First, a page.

Literacy group celebrates 25 years

Published 9:14 pm Tuesday, October 30, 2012

Nathan Collins and his tutor, Hope Dunlow, pause for a photo after the Suffolk Literacy Council anniversary celebration on Tuesday.

Nathan Collins stood at the front of a room at the Pruden Center on Tuesday and spoke to a group of about 40 people, reading notes he had written himself.

That wouldn’t have been possible just three short years ago.

Up until beginning tutoring with a Suffolk Literacy Council tutor, Collins was functionally illiterate, even after serving 20 years in the U.S. Army and retiring as a master sergeant.

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“I look back and think what I could have accomplished if I could read,” he told the crowd gathered to celebrate the Suffolk Literacy Council’s 25th anniversary.

During his time in the military, Collins hid his illiteracy by talking his way out of situations, creating his own shorthand and finding reasons to pass work on to others.

He declined to apply for further promotions because “I knew it would come out that I couldn’t read,” he said.

A couple years ago, however, someone he worked with at his civilian job caught on and embarrassed him in front of several co-workers. That’s when he finally decided to get help.

“I took that negative input and turned it into something positive,” he said.

He began working with Hope Dunlow, a tutor with the Suffolk Literacy Council. He reflected upon the many benefits of being able to read.

“It’s a good feeling to sit down and read a book and my head doesn’t hurt,” he said.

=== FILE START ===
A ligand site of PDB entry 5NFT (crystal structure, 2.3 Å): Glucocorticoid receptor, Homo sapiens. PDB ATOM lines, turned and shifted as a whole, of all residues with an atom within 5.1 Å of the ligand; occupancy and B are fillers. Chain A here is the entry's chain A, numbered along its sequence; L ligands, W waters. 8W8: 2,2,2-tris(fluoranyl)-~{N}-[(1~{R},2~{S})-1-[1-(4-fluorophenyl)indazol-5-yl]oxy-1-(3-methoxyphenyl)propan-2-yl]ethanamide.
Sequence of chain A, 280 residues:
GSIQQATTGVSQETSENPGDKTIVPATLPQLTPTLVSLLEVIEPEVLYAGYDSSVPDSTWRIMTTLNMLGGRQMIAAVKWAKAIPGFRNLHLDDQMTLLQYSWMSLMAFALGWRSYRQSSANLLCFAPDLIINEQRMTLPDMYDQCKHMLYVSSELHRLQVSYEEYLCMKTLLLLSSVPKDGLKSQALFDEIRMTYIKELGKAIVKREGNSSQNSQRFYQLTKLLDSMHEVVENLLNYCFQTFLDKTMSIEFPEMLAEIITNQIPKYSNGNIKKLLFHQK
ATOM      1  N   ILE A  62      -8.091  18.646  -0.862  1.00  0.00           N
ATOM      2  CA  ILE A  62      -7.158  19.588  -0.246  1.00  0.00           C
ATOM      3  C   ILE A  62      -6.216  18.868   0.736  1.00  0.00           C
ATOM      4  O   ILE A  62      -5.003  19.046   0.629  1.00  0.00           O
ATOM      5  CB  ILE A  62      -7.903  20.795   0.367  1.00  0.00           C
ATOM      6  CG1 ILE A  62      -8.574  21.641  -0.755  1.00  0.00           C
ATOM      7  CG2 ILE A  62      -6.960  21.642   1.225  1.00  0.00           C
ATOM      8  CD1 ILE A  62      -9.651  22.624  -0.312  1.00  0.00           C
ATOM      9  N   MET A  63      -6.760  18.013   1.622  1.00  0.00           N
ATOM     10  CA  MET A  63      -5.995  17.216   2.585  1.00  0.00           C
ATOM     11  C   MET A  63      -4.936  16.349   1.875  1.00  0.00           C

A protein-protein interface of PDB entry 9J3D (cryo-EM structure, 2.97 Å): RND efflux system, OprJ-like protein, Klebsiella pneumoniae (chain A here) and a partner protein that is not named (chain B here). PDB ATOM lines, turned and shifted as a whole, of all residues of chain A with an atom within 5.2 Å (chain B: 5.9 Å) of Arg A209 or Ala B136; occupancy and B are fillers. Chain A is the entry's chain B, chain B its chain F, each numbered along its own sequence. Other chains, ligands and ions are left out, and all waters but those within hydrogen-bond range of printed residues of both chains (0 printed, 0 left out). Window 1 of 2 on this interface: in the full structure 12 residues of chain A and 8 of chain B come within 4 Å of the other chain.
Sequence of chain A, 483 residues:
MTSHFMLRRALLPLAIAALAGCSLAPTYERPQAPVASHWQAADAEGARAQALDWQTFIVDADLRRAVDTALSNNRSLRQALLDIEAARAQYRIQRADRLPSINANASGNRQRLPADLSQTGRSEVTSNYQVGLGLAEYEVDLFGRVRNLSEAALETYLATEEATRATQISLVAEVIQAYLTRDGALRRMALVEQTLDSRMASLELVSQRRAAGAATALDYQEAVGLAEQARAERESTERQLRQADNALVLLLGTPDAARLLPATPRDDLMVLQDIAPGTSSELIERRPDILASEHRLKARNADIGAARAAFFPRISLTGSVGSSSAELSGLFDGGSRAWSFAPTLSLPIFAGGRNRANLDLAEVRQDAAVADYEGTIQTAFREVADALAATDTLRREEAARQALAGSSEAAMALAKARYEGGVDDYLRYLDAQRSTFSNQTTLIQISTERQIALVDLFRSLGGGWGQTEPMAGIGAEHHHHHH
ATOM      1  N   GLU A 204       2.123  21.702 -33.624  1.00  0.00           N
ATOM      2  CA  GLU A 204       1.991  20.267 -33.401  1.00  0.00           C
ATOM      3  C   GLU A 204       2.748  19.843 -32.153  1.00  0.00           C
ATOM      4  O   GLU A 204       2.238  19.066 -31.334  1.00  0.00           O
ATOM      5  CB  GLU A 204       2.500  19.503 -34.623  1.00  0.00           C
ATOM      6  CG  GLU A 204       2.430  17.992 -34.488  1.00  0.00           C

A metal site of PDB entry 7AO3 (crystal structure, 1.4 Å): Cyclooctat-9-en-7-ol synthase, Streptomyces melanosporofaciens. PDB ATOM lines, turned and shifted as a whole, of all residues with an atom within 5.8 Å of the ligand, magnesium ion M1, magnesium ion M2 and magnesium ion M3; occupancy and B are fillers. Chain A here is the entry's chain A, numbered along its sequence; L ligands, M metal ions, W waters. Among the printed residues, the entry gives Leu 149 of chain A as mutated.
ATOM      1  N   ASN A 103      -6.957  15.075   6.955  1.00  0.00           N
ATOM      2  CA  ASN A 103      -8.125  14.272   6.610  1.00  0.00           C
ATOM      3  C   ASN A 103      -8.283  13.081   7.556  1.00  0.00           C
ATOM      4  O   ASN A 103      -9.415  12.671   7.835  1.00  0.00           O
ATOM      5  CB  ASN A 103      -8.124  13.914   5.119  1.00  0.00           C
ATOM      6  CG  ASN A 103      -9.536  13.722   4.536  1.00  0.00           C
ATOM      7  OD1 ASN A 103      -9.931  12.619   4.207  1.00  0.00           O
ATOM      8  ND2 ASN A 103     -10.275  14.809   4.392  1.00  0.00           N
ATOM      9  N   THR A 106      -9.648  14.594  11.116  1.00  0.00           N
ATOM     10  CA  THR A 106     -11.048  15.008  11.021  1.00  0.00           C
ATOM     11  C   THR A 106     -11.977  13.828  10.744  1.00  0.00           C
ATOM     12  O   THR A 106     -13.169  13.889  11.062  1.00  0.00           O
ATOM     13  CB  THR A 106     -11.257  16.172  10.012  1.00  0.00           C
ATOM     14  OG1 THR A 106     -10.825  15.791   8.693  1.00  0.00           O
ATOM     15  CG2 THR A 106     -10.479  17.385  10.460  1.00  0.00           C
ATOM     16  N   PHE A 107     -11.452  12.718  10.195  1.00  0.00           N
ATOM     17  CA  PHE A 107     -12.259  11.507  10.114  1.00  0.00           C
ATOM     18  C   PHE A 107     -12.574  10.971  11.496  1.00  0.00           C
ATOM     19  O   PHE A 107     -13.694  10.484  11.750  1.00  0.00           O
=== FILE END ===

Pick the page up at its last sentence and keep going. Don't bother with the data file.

Tutor Hope Dunlow, who was honored at the event for having been a volunteer the entire 25 years, said she is proud of her student.

“He has done a marvelous job,” she said.

His story embodied the reason for the literacy council’s existence. Volunteer tutors meet with students once or twice a week, using the Laubach Way to Reading curriculum to teach.

“It’s so exciting to be part of the Suffolk Literacy Council,” new tutor coordinator Jessica Reitz said. “It’s really exciting to be in an organization that is fueled by the passion, dedication and creativity of volunteers.”

The council’s new services include classes in English as a second language and basic math skills. The council hopes to add financial literacy workshops soon, as well as develop programs with the Western Tidewater Regional Jail and the Children’s Center, to serve the parents there.

Delegate Chris Jones, who was the first treasurer of the organization, was the featured speaker on Tuesday. According to statistics he presented, service at the jail would be sorely needed.

“Eighty-five percent of all juveniles interfacing with the court system are functionally illiterate,” he said. The same goes for 60 percent of adult prison inmates.

“Illiteracy and crime are closely related,” he said. “We take for granted the things that we have.”

Lynda Kennedy, a volunteer at the council, said the organization is looking for more volunteers and students.

“I think it’s so important,” she said. “It takes so much guts for someone to come forward as an adult and say, ‘I need help.’”

For more information on the Suffolk Literacy Council, visit